WWII U.S. veterans recount victory over Japan

Updated 2017-08-15 10:38:00 Xinhua

On the island of Guam, Aug. 15, 1945, Dick Whitaker, a member of the Sixth Marine Division of the United States Marine Corps, learned the news of the Japanese surrender.

The end of WWII was also the end of China's war against Japanese aggression.

"I was training for the invasion of Japan scheduled for November 1945, in which I would very likely have been killed," he said. "The victory saved my life and properly avenged Pearl Harbor."

On Dec. 7, 1941, Japan launched a surprise attack on Pearl Harbor, an American naval base in Hawaii, killing thousands of American military personnel and civilians.

President Franklin D. Roosevelt described it as "a date which will live in infamy," and the United States declared war on Japan the following day.

Xinhua has interviewed U.S. veterans and their families over phone or email, who shared their memories of the victory and their hopes for the future.

THE BATTLE OF OKINAWA

"When I turned 16, I began to think about the possibility of serving in the military," Whitaker, now 91, recalled.

Upon graduation in 1942 and 1943, several of Whitaker's friends joined the military. Whitaker joined up in the summer of 1944 and landed at Guadalcanal with the Sixth Marine Division just six months later.

"My mission was to win battles, to defeat Japan, and hopefully to survive intact," he said.

"We sailed from Guadalcanal on March 13, 1945 -- my 19th birthday. On April 1, 1945, we landed in Okinawa," Whitaker said.

The Battle of Okinawa lasted 82 days and was one of WWII's fiercest. Whitaker's regiment suffered heavy losses, with 82 percent of his comrades wounded or killed. Last year, "Hacksaw Ridge," a film based on the story of the battle, was a hit with both Chinese and American audiences.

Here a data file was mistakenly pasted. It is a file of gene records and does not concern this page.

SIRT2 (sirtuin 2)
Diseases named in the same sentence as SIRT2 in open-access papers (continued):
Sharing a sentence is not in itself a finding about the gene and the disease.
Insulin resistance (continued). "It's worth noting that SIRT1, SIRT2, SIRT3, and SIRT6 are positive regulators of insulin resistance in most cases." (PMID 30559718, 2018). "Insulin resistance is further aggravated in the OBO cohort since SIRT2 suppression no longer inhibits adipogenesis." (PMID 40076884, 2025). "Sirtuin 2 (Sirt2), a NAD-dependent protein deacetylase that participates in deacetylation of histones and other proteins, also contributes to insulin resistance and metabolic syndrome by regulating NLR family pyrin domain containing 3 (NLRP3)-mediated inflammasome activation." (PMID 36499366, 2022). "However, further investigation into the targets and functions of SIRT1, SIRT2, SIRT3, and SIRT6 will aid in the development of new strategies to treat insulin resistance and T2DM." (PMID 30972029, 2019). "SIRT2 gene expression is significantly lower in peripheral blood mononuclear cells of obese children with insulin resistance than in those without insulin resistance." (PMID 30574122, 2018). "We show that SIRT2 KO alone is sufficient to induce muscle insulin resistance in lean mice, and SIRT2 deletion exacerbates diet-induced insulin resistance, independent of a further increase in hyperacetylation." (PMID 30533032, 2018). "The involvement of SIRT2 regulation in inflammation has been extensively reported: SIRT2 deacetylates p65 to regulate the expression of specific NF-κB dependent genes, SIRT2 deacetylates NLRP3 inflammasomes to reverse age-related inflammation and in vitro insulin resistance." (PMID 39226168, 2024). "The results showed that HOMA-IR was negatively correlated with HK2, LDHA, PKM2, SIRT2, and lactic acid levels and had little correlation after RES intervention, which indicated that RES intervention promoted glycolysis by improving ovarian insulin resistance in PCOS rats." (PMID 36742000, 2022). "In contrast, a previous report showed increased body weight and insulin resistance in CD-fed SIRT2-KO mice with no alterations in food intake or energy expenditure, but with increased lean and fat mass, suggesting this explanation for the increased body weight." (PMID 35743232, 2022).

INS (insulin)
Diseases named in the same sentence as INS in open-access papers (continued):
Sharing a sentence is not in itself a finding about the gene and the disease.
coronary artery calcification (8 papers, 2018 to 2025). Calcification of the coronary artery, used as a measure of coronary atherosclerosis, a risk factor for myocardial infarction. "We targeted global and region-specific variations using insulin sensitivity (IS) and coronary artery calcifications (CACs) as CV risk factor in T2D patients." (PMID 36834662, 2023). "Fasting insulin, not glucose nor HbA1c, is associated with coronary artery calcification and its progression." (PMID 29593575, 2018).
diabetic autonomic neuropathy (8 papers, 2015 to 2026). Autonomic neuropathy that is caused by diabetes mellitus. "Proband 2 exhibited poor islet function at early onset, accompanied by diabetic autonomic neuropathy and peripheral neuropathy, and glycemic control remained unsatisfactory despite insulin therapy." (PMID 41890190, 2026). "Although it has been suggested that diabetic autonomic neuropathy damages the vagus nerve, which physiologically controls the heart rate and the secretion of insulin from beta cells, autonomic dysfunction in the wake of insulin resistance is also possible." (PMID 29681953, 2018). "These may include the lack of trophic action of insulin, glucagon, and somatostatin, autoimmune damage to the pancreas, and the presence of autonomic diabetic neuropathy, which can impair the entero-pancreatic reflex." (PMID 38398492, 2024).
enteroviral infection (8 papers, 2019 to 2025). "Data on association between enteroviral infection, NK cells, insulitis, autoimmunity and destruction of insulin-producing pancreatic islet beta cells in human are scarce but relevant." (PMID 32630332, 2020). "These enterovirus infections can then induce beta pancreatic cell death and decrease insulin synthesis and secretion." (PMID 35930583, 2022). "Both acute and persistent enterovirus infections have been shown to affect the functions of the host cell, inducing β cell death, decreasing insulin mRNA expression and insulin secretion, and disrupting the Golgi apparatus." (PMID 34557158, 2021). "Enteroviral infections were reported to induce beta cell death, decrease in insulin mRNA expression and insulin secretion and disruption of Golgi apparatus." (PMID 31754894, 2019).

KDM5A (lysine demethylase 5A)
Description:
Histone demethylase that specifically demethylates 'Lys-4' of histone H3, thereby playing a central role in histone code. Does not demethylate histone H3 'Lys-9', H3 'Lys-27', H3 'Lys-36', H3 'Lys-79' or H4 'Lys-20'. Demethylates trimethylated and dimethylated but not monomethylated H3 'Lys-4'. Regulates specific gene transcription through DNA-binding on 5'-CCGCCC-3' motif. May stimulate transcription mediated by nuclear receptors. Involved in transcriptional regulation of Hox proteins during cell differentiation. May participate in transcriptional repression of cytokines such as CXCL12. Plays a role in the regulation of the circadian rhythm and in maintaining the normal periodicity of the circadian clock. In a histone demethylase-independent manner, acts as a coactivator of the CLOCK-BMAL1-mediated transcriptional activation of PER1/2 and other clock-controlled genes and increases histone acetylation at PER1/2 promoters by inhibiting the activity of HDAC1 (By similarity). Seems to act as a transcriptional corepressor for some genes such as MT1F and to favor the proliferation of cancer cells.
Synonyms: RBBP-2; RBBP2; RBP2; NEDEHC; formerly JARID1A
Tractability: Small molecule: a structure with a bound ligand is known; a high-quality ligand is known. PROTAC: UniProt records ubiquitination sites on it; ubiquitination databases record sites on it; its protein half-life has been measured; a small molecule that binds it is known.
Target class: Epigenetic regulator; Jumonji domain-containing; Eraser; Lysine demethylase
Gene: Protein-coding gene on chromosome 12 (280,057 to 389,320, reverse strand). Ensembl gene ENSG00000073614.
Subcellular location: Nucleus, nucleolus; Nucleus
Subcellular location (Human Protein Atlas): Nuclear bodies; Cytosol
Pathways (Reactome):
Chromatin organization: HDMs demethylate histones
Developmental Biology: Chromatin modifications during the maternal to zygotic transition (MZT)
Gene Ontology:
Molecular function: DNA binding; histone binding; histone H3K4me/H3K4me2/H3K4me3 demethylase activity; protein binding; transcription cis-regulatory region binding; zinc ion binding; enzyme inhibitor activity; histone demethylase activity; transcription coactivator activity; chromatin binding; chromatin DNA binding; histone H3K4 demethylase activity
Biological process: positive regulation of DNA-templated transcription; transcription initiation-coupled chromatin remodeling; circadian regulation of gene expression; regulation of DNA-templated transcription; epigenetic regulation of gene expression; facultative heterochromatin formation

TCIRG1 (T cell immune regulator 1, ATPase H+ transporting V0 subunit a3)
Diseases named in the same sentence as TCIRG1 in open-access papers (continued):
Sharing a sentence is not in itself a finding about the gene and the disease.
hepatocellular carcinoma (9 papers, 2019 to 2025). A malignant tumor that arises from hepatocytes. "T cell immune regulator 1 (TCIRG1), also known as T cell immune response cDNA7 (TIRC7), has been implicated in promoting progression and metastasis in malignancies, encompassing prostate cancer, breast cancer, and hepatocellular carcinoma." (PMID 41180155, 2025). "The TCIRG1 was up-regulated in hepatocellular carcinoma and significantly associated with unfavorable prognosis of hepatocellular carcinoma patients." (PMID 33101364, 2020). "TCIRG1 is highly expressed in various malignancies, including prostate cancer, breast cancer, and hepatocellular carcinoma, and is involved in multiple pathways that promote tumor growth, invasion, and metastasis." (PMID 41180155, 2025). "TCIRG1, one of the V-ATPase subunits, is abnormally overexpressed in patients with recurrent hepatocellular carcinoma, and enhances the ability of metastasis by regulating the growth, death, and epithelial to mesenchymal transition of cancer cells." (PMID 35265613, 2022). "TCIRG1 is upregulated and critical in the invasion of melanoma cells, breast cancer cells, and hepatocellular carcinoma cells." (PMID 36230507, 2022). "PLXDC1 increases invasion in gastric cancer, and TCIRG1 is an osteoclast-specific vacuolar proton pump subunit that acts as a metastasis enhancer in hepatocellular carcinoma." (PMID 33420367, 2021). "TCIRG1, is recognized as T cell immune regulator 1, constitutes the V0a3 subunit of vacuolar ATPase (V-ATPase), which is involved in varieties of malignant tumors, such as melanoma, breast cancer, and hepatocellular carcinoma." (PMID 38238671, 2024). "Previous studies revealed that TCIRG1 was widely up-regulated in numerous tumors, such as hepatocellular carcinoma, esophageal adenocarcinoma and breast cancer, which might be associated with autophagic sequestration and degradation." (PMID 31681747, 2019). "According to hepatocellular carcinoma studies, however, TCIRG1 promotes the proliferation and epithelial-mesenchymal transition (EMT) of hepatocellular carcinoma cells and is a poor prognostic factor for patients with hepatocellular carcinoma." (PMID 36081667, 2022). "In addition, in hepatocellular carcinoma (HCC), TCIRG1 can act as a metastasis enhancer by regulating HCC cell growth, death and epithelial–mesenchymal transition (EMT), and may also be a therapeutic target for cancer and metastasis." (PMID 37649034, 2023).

"After 82 days of killing Japanese soldiers, which was very satisfying at the time, I came to feel sorry for them," he told Xinhua.

"They were treated badly by their superiors. They were starving. They were fighting for a lost cause and instructed to kill themselves if defeated ... not much of a plan!" he said.

The Battle of Okinawa left over 90,000 Japanese soldiers dead; only 7,400 were taken prisoner. About 100,000 local civilians lost their lives.

"I weighed about 115 pounds, having lost about 20 pounds on Okinawa," said Whitaker, looking at a photo of himself taken on Guam in June 1945.

After WWII, Whitaker's division was dispatched to Qingdao in east China's Shandong Province to work on repatriating Japanese forces from north China.

"We were there for six months. I will never forget the welcome I received there. The Chinese are fine people," said Whitaker.

"The Japanese soldiers we rounded up and sent back to Japan knew we were marines and would take no crap," Whitaker said. "They were very aware of our reputation and our hatred of them. They were docile and seldom made eye contact."

On a Greyhound bus at 3 a.m. on Memorial Day of 1946, Whitaker arrived in Saugerties, New York, a town just 20 miles from Hyde Park, the hometown of Franklin D. Roosevelt.

"The Memorial Day Parade kicked off at 11:00. I went to the parade with my mom and dad and had my hand shaken a hundred times. It was a great day to get home from a war," said Whitaker.

Before retirement, Whitaker spent 28 years at Kent School in Connecticut as Director of Public Relations, Alumni Secretary and Assistant Secretary to the Board of Trustees.

He now volunteers on the carrier USS Yorktown in South Carolina and speaks at schools and retirement homes.

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